Email of the day (2)
Comment of the Day

June 16 2011

Commentary by Eoin Treacy

Email of the day (2)

on the roll of commodity tracking funds in futures pricing:
"This article from FarmDocDaily, a publication of the University of Illinois, shows statistical evidence which argues that index tracking commodity funds are not a significant price driver for commodities. The study was done by Scott Irwin of the University of Illinois and Dwight Sanders of Southern Illinois University.

"The study results are admittedly counter intuitive, but certainly bring into question the current conventional wisdom regarding the role of commodity funds in price discovery."

Eoin Treacy's view Thank you for this article which is similar in vein to another sent in by a subscriber last week. As the CFTC's investigation into the role of speculators in commodity prices draws to a close an increasing number of people are coming out in support of speculators. I agree with the above article that a differentiation has to be made between different kinds of speculators.

Traditionally speculators which have always been part of the market and add value through providing liquidity when prices fall and withdrawing it when prices are high. However, passive long only funds are not speculators in this sense. There role is more akin to an attempted corner because they are effectively withholding supply from the market. High frequency traders are not speculating that prices will rise or fall but are scalping points. This increases the chances of price slippage rather than supplying liquidity when it is most needed.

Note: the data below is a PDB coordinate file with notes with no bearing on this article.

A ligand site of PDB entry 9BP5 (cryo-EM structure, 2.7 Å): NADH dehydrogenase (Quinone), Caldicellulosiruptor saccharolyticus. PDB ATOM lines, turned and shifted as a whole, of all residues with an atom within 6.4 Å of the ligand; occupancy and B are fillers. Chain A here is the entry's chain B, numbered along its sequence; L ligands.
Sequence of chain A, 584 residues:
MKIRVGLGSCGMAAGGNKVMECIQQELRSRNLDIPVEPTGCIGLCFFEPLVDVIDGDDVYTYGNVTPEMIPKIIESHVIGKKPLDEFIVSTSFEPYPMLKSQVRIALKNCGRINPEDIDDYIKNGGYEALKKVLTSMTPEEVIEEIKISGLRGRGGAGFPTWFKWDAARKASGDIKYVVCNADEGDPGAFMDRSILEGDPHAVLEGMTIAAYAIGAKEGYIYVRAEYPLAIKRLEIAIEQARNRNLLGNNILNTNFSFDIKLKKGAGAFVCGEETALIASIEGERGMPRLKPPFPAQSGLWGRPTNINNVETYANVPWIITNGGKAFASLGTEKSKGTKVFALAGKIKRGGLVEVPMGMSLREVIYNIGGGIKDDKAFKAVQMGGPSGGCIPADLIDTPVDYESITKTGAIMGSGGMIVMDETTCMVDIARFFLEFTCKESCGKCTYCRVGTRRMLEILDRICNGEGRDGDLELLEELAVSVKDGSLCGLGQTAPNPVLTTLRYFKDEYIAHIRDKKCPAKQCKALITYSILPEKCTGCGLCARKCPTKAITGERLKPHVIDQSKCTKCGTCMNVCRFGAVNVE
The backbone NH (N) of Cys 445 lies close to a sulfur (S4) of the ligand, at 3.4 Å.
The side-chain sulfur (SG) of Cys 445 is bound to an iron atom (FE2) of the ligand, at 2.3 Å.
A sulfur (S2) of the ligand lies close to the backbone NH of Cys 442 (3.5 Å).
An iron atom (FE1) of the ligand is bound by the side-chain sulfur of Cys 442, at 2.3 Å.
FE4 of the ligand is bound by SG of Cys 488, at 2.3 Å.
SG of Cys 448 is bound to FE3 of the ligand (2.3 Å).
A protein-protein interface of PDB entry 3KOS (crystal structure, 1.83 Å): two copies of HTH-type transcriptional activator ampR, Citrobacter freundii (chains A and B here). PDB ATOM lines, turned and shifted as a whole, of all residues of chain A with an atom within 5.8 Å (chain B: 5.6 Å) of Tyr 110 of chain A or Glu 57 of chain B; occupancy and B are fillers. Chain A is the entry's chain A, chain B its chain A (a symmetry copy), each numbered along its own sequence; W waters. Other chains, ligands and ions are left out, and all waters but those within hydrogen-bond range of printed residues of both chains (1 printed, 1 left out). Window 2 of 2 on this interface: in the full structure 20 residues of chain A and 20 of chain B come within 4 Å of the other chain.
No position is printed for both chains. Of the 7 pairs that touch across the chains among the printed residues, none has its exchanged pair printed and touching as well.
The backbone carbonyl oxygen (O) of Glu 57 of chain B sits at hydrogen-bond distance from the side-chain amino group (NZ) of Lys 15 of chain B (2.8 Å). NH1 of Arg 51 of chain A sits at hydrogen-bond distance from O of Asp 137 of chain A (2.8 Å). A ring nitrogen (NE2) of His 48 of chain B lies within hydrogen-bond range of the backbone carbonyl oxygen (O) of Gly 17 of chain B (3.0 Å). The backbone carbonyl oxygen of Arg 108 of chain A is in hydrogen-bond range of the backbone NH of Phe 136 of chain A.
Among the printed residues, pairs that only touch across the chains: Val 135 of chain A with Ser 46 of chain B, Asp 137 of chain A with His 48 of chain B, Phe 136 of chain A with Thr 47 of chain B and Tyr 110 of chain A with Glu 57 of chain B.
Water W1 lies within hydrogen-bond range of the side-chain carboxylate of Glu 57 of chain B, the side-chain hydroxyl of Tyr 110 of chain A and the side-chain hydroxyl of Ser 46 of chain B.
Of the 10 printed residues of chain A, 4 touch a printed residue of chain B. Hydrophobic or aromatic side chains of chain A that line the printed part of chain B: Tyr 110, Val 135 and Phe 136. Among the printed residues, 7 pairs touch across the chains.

The overlay of wheat prices overlaid with Index Trader open interest, used in the above article only displays data until September 2009. I thought it might be instructive to update it. There appears to be a lag between when long positions held by Index Traders surge and when prices respond. More importantly, when index trader long positions begin to be liquidated they have a deleterious effect on prices. The total open interest this morning on CBOT wheat was 456,455 contracts. At 241,115 contracts index traders own 52.8% of the available contracts on wheat.

Similar charts for corn and soybeans display a much more marked influence of index traders on price action, both up and down. Index traders hold 66.2% and 51% of corn and soybean open interest respectively according to the CBOT data. It is nonsensical to assume that the actions of such funds have no effect on prices, particularly at price extremes.

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